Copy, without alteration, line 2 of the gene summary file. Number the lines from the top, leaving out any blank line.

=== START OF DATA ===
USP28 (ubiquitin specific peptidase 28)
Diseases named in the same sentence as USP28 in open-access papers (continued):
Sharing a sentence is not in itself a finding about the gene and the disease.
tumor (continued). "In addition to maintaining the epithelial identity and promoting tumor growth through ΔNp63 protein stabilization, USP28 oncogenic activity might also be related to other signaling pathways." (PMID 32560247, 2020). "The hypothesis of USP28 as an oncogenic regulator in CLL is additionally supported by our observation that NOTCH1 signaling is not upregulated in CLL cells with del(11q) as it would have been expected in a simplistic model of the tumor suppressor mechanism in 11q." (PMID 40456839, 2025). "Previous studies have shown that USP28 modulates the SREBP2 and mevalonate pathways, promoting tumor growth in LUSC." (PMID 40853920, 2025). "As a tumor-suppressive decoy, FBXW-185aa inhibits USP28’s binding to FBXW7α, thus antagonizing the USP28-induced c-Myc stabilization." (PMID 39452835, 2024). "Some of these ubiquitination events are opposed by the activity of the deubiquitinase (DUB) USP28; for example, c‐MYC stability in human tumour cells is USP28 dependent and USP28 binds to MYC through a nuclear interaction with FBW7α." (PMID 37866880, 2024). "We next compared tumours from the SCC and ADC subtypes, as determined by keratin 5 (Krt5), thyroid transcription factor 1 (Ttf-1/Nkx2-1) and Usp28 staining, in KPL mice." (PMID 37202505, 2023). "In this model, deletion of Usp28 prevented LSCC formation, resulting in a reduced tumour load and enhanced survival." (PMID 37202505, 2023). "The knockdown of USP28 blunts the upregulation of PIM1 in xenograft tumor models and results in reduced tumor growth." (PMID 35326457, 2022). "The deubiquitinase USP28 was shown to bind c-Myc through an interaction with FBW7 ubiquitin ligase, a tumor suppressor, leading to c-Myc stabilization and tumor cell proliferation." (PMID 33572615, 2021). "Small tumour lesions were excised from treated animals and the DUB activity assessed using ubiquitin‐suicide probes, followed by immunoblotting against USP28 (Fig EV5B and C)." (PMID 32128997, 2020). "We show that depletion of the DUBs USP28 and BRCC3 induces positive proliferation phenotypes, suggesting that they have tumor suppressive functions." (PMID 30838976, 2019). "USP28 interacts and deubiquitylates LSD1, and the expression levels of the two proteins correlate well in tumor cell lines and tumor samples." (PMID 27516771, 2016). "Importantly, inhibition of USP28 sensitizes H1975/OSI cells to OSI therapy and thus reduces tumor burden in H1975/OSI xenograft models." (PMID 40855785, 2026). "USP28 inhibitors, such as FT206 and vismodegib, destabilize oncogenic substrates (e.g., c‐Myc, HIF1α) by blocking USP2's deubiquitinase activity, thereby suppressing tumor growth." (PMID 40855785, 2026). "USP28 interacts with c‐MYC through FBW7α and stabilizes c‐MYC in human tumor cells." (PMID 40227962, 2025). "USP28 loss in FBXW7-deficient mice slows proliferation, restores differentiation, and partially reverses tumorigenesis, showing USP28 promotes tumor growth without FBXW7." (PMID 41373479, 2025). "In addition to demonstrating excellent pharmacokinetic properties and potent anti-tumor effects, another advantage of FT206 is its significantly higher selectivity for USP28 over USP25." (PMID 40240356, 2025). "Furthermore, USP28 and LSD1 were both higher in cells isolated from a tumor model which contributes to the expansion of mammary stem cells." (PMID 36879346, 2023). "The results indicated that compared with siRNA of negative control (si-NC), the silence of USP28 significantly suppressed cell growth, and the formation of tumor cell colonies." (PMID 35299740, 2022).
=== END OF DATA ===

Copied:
Diseases named in the same sentence as USP28 in open-access papers (continued):